Uterine sarcomas are sporadic mesenchymal neoplasms, and its related research is less than other malignant tumors. Because of the lower incidence rate, different histological appearances and clinical manifestations lead to no superior therapeutic regimen and lack of specific molecular markers . Traditionally, the classification of uterine sarcomas is based on histological appearance, and immunohistochemistry (IHC) is chosen to support tissue differentiation. The most common subtypes of uterine sarcoma are leiomyosarcoma (ULMS), low-grade endometrial stromal sarcoma, and high-grade endometrial stromal sarcoma . The behavior of ULMS is unpredictable. Even if the tumor is confined to the uterine body, recurrence and metastasis are very common . Interestingly, related case has been reported successful pregnancy after complete resection of leiomyomatosis peritonealis without recurrence . A better understanding of the biology of ULMS through clinically molecular markers will help to judge prognosis and treatment .
In the present study, based on the profiles, including GSE764, GSE64763, and GSE68312 from the GEO database, 171 DEGs were identified by comparing ULMS samples with NL samples. Hub modules related to ULMS were identified by weighted gene co-expression network analysis (WGCNA). The above two groups of genes were intersected to obtain 72 genes for subsequent functional annotation analysis and PPI analysis. Go and KEGG function enrichment analysis was performed in R package. This method can predict the function and pathway of related genes. Go functional annotation showed that the hub gene mainly participated in immune response, such as leukocyte rolling and adhesion. KEGG enrichment analysis showed that the above genes participated in regulating immune-related pathways and the Neddylation pathway. However, there is no relevant experimental evidence to prove that these pathways are related to the occurrence of ULMS. But Andre Pinto found that PD-L1 is expressed by the majority of carcinosarcomas, predominantly in the epithelial components . Elisheva D showed that leiomyosarcomas demonstrate significantly higher PD-L1 expression and cytotoxic T cell infiltration when compared with other uterine smooth muscle tumors . PD-L1 mediates multiple Immune-related pathways. Thus, it is reasonable to suggest that regulation of the immune system is closely related to the occurrence of USML. Although the pathways in ULMS have not been adequately discussed, the immune landscape and genomic landscape of ULMS have been reported [33, 35, 36]. Gotoh O revealed that POLE and MSI (hypermutator) tumors showed an enrichment of M1 macrophages, plasma cells, and CD8 + T cells, whereas CNH and CNL (non-hypermutator) tumors had high levels of M2 macrophages from gynecologic carcinosarcoma RNA-seq data . This is similar to our results; we found a higher infiltration of five types of cells (memory B cells, M0-type macrophages, mast cells activated, M1-type macrophages, and T cells follicular helper) in ULMS tissues than in NL tissues, while the infiltration of two type of cells (NK cells activated and mast cells resting) was lower in NL tissues. In addition, the results of Pearson correlation analysis indicate that NK cells activated and mast cells activated had a positive correlation with the hub genes. However, M1-type macrophages had a negative correlation with the hub genes.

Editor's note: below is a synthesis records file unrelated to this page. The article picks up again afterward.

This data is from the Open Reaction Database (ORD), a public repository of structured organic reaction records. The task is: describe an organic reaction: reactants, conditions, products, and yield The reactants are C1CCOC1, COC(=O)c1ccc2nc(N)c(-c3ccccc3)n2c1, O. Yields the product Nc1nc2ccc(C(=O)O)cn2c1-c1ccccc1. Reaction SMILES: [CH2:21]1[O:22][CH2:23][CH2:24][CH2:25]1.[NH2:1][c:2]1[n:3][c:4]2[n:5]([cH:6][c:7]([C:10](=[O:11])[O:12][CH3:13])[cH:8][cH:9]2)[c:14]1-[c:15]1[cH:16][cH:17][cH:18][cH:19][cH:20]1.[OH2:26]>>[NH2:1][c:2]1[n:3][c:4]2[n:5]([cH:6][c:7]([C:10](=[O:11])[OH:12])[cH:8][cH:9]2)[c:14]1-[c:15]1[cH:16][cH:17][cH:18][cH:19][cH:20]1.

The topological properties analysis in PPI network screened out five hub genes: KDR, CCL21, SELP, DPT, and DCN. Current research focused on Kinase insert domain receptor (KDR) in infertility field, and the role of ULMS needs to be explored in the future. Chen found that increased KDR was found in the endometrium of intrauterine adhesions (IUA) patients, which was positively related to IUA severity . CCL21 promotes immune activity in the tumor microenvironment (TME) by colocalizing dendritic cells (DC) and T cells programming ectopic lymph node architectural structures that correlate with cancer prognosis . CCL21 plays a role not only in immunity, but also in regulating the biological processes of tumor cells. Yang showed that CCL21 can suppress the migration and invasion of colorectal cancer cell line . SELP (P-selectin) may contribute to adverse platelet function . DCN, a small leucine-rich proteoglycan, is a tumor suppressor in prostate cancer . Reduced expression of DCN has been considered as an indicator of poor prognosis in patients with cancer [43, 44]. According to the current literature, there is only indirect evidence to prove the accuracy of our prediction of hub genes associated with ULMS occurrence. However, the relationship between the hub genes and different immune cell infiltrates suggests they are correct. In particular, our subsequent western blotting further verified our conjecture.
Neddylation pathway is a novel protein post-translational modification. Studies have shown that Neddylation pathway is over-activated in a variety of human primary tumor tissues . It can promote the development of tumor by activating CRLs (Cullin-Ring ligases) to cause the degradation of CRL tumor suppressor protein substrates. Neddylation inhibitor MLN4924  has significant anti-tumor effect in both vitro and vivo. Through TCGA database analysis, we found that NEED8, an important molecule in the Neddylation pathway, as well as the catalytic enzymes UBE2M and UBE2F, were all transcribed at higher levels in USML tissues than NL tissues. It indicated that the Neddylation pathway is activated in USML. It was worth paying attention to what PPI analysis suggested that there was an interaction between hub genes and Neddylation-related genes. Therefore, we made a bold conjecture: hub genes (KDR, CCL21, SELP, DPT, and DCN) may be regulated by the Neddylation pathway. But only the DCN may be associated with Neddylation pathway.